Ways To Say Toilets In German

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Written By Jessica Knight

Founder of Linguatics. Passionate multilinguist.

Are you planning a trip to Germany and want to know the different ways to say ‘toilet’? Look no further!

In this article, we will explore the various terms used to refer to toilets in German. Whether you are looking for formal terminology, informal slang, or specific types of restrooms, we’ve got you covered.

From the basics like ‘Toilette’ to more specific terms like ‘WC’ for formal settings, or ‘Klo’ for casual conversations, you’ll learn it all.

We will also discuss how to find public restrooms, decipher restroom signs, locate handicap-accessible and family-friendly restrooms, and even uncover the secrets of portable toilets.

So, if you want to navigate the German toilet scene like a pro, keep reading to discover all the ways to say toilets in German!

The Basics: ‘Toilette’

So you’re in Germany and you need to find the bathroom? Well, the basic word for toilet in German is ‘Toilette’. It’s a commonly used term and you can easily find signs indicating the toilets with this word.

Germans are quite particular about cleanliness, so you can expect the bathrooms to be well-maintained. Just look for the word ‘Toilette’ and you’ll be on your way to finding a clean and convenient restroom.

Formal Terminology: ‘WC’

To get to the formal restroom in Germany, you’ll easily find signs pointing you to the WC. WC stands for Water Closet, which is a formal way of referring to the toilet.

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It is commonly used in public places, such as restaurants, hotels, and train stations. These restrooms are usually well-maintained and equipped with modern facilities.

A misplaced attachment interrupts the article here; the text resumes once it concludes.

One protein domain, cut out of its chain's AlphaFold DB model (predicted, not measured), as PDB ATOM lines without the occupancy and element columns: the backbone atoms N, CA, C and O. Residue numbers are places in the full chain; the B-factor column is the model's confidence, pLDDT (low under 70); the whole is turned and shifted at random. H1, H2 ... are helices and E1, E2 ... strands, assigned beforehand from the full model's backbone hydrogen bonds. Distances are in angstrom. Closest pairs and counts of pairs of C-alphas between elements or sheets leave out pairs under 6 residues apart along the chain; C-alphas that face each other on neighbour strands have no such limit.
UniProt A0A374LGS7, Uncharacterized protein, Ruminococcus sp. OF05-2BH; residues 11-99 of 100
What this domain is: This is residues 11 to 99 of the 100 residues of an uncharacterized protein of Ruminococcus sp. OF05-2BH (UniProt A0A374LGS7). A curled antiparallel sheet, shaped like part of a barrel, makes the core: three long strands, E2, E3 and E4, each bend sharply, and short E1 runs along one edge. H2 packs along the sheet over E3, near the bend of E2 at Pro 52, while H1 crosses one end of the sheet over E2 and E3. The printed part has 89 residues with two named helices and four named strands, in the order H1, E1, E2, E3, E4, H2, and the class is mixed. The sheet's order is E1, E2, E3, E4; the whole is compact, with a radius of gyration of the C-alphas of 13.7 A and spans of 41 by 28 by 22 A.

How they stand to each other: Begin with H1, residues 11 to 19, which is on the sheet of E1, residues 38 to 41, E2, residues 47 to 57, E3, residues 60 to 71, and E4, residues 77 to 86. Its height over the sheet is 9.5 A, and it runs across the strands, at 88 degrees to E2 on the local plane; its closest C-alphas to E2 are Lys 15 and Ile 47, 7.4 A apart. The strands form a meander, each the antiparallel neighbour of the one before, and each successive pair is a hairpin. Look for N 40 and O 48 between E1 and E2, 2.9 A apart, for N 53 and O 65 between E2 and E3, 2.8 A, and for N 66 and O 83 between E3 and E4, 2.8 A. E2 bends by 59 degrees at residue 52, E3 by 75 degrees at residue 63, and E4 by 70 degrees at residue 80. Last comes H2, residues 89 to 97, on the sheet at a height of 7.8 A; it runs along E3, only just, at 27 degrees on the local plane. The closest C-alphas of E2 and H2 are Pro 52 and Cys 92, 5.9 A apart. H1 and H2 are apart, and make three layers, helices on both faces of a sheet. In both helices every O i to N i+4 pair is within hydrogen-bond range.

It’s important to remember that in Germany, the WC is the formal term for the toilet.

Informal Slang: ‘Klo’

When you’re in Germany, if you need to use the restroom, just ask for the ‘Klo’ to keep it casual.

This informal slang term is commonly used among friends and in casual settings.

The word ‘Klo’ originates from the German word ‘Klosett’ which means toilet.

It is important to note that while this term is widely understood, it may not be suitable for formal situations or when speaking to strangers.

Public Restrooms: ‘Öffentliche Toiletten’

Visiting Germany can be a relief knowing that there are easily accessible public restrooms, known as ‘Öffentliche Toiletten’. These facilities are well-maintained and can be found in various locations such as parks, train stations, and shopping centers. They are usually clean and equipped with toilet paper, soap, and hand dryers.

Some may require a small fee, so it’s advisable to carry some change with you. Overall, you can feel at ease knowing that public restrooms are readily available in Germany.

Restroom Signs: ‘WC-Schilder’

While in Germany, you’ll notice WC signs, also known as ‘WC-Schilder’, guiding you to the nearest restroom.

These signs are commonly found in public places such as restaurants, train stations, and shopping malls.

WC-Schilder are usually blue and white, with a pictogram of a person or a toilet.

They are easy to spot and understand, making it convenient for both locals and tourists to find the restroom facilities they need.

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Gender-Specific Restrooms: ‘Damen’ and ‘Herren’